By Beth Christian Broschart
The Parsons Advocate
DAVIS – More than 50 students submitted stories about Tucker Community Foundation’s Penelope the Pig and her philanthropy in hopes of winning the Write-to-Win Contest. Recently, the winners were named during a ceremony at Davis-Thomas Elementary School.
Tucker Community Foundation officials said the goal for the contest was to let children know they do not have to wait to be a philanthropist – they already are. Officials said ‘the stories highlighted different ways individuals share their time, talent and treasure to help their communities, bringing a great deal of creativity and magnanimity to their stories.’
Winners of the Write-to-Win Contest include: Best Overall, Sadie Palmer, 12, of Davis-Thomas Elementary Middle School. Sadie will split her $500 winnings with the Elephant Sanctuary in Tennessee; Youth winner, Elora Mowery, 12, DTEMS. Elora will split her $300 winnings to provide educational material for students in Africa. The Teen Winner was Jordan Teter, 13, of DTEMS. Jordan will split $300 with St. Jude Medical Children’s Hospital. DTEMS Librarian Elspeth DeLeurere took the Adult prize. DeLeurere will split $250 with a Run For It Team.
Honorable mentions were awarded to Novalee Rohme, 14, of DTEMS for best use of a quote. Novalee wrote, “We can’t help everyone but everyone can help someone.” Sophia Elza, 8, of Harman, won an honorable mention for best illustration.
Diane Hinkle, Development Director for Tucker Community Foundation, said the contest was a big success and said they were pleased with the response.
“We received over 50 entries, the majority of which were from DTEMS,” Hinkle said. “But we also had entries from the Harman area, Preston County and Parsons. So the county and surrounding were well represented.”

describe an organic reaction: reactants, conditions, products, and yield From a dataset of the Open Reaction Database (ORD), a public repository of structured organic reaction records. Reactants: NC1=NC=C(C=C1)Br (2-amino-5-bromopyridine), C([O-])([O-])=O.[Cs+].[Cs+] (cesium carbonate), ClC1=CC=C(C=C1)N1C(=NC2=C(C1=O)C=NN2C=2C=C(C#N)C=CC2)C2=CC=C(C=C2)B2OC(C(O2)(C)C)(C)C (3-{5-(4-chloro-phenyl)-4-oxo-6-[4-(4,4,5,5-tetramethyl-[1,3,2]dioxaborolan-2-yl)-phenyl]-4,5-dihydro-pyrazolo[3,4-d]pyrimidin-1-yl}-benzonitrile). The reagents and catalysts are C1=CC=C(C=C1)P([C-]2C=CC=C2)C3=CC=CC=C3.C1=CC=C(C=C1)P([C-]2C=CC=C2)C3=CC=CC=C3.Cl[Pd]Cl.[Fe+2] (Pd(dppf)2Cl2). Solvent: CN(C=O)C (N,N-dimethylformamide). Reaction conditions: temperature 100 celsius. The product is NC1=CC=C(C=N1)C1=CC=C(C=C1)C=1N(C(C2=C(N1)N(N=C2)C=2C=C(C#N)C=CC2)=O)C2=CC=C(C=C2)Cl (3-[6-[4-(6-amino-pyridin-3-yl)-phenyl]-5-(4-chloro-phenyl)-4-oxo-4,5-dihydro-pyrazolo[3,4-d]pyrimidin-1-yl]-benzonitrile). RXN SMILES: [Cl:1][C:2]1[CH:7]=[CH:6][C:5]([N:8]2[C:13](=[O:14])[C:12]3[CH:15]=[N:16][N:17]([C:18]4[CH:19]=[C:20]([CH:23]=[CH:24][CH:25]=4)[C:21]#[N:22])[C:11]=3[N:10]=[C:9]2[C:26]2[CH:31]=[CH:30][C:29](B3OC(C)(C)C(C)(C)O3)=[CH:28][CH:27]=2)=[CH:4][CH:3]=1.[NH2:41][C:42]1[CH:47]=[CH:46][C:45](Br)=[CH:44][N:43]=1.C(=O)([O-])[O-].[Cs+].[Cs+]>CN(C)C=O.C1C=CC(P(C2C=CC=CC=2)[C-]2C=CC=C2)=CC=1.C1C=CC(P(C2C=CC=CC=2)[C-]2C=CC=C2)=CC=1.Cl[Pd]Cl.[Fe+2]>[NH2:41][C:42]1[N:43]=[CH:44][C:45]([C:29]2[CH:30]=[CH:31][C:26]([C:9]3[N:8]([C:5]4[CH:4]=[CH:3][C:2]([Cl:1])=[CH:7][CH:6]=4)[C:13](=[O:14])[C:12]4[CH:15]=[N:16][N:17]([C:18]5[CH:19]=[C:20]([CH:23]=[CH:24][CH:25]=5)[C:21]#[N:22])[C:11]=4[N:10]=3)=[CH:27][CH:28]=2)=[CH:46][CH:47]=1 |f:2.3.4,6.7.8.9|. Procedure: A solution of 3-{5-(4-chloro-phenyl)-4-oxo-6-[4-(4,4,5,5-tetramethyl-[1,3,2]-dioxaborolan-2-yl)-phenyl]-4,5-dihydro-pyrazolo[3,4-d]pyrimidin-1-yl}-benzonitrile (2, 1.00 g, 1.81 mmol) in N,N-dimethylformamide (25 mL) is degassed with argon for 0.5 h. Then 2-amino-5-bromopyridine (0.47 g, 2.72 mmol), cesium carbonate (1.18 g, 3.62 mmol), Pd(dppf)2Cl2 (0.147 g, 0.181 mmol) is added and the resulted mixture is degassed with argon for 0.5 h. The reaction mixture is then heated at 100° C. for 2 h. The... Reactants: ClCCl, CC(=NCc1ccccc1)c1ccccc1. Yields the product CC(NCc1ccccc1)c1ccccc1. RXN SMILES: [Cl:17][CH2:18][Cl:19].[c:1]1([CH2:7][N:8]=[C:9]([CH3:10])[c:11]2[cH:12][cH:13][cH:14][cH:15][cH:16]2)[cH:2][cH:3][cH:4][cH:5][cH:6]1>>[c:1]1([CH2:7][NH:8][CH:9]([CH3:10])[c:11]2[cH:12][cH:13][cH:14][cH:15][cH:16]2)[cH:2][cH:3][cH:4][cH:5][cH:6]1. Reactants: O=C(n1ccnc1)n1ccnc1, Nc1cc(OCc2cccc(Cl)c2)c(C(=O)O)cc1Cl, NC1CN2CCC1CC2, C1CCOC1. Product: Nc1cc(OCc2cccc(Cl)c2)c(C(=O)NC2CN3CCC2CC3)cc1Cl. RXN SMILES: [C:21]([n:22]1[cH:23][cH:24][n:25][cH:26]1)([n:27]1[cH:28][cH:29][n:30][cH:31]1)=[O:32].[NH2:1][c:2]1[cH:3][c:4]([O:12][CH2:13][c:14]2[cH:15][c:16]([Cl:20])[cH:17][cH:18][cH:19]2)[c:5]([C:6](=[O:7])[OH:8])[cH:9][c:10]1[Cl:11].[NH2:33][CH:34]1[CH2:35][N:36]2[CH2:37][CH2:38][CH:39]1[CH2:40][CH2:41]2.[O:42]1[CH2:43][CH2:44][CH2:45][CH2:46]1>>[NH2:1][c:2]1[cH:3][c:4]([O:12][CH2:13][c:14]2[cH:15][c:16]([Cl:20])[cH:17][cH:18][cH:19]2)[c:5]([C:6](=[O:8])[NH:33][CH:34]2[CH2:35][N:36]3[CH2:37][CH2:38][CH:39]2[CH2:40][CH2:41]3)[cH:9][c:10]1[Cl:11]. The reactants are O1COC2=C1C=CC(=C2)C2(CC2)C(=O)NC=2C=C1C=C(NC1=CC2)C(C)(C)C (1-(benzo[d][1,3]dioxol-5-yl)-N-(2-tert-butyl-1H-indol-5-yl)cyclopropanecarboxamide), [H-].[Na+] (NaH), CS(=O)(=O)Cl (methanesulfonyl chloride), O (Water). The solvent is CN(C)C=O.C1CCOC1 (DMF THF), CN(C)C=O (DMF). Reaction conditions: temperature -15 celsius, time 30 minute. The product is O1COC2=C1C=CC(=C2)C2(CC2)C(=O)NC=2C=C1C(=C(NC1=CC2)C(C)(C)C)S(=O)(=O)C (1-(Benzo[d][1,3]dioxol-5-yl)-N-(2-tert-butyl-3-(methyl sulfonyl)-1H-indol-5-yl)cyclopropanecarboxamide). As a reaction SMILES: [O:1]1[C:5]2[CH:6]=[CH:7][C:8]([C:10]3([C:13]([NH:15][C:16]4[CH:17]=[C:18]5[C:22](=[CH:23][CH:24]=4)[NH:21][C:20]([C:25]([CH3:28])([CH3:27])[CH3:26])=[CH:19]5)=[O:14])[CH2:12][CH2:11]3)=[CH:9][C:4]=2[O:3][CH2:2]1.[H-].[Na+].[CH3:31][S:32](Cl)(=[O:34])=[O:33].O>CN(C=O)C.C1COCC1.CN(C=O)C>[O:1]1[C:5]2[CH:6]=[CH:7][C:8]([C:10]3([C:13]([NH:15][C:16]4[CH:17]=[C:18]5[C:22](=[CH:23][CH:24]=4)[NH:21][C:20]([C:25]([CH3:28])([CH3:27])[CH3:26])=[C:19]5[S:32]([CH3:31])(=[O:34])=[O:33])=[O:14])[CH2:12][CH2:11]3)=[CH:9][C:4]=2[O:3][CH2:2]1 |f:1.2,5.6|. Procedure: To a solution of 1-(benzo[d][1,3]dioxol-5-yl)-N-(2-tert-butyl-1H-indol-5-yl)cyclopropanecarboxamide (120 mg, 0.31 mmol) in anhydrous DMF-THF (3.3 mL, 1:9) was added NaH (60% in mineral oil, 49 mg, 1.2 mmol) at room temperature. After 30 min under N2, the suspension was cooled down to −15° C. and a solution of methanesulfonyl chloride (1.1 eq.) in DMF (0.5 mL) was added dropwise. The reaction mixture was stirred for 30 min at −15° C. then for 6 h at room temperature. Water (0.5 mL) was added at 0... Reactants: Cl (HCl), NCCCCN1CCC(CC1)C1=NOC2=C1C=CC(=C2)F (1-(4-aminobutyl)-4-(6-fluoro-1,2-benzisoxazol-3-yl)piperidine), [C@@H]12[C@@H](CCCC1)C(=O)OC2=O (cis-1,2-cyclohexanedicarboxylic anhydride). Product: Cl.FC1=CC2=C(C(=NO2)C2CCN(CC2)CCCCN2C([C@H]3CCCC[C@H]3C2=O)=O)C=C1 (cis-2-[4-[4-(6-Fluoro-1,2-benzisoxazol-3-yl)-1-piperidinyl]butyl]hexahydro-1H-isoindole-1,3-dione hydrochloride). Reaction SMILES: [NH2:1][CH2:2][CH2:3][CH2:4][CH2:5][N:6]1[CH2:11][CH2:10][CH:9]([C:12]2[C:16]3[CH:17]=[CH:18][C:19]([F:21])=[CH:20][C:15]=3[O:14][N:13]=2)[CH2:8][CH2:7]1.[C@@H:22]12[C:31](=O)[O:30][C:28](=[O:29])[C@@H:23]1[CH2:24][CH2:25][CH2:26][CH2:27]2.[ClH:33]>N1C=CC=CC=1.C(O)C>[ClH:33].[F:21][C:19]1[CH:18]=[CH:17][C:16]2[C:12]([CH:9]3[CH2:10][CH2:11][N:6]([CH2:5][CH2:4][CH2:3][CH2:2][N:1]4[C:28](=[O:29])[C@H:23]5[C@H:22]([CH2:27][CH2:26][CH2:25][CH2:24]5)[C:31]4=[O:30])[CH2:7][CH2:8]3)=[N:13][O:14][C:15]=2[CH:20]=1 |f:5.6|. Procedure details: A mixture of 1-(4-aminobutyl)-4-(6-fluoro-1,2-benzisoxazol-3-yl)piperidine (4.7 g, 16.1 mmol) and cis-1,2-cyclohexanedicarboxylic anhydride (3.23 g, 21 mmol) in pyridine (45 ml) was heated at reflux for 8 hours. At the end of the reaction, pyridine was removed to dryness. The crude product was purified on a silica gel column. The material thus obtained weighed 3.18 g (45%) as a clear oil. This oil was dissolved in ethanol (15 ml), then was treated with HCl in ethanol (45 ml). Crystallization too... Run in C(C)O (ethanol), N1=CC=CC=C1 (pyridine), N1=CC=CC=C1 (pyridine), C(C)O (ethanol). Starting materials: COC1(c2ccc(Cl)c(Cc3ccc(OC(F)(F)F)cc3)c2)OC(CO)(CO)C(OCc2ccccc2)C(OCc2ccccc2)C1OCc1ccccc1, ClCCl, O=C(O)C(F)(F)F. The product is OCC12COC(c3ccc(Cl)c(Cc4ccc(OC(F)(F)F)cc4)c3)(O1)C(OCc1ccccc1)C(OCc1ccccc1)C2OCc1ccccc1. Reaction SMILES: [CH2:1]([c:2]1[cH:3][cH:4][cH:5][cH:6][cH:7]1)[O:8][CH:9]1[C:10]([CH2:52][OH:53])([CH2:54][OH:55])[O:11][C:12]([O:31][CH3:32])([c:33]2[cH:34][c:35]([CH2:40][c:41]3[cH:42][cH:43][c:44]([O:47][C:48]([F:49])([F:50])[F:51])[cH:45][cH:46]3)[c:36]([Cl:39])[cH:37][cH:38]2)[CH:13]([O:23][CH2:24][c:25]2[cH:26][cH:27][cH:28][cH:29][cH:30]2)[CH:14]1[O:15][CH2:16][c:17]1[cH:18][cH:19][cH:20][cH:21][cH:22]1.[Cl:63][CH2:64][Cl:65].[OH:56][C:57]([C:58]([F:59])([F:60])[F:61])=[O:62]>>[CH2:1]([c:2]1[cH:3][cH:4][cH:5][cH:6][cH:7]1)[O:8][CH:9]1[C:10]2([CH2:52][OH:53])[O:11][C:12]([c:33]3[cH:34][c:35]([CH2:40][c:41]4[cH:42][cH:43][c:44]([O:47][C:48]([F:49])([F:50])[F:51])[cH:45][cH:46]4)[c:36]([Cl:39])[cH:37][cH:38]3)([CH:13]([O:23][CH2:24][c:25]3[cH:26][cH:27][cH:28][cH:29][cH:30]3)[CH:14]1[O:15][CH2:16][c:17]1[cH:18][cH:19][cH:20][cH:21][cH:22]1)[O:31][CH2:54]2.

Hinkle said there were also a few entries from the Mountain Laurel Learning Academy.
“All of the stories were great,” Hinkle said. “I think we will use all of them in some capacity through the Youth Philanthropy Initiative. Sandy Frank, Assistant Development Director for Tucker Community Foundation, is starting a kid’s club this month.”
Hinkle said the judges for the contest were phenomenal.
“They did a great job – it was a tough job,” Hinkle said. “The stories were well written and the illustrations were colorful. You can tell the kids put a lot of thought into them.”
Hinkle said what stood out to her in the stories were the different takes on philanthropy.
“Some of the writers focused on community service, some were more concerned with the different health needs in the community, some focused on fundraising and others on volunteerism,” Hinkle said. “So the kids get it – they understand philanthropy is more than just fundraising and that is great. That is what we hope to do – to build capacity within the community from the ground up. What better place to start than with our youth?”
Frank said the next phase of the initiative will be a philanthropy club where students in grades 3 to 5 can learn about the grant process by becoming grantors themselves.
“Involving youth in philanthropic efforts is a mutually beneficial process,” Frank said. “Not only do the kids get inspired, but their perspective and enthusiasm in turn inspires us, too.”
Additional information about the club and Tucker Community Foundation is available by calling 304-259-5008.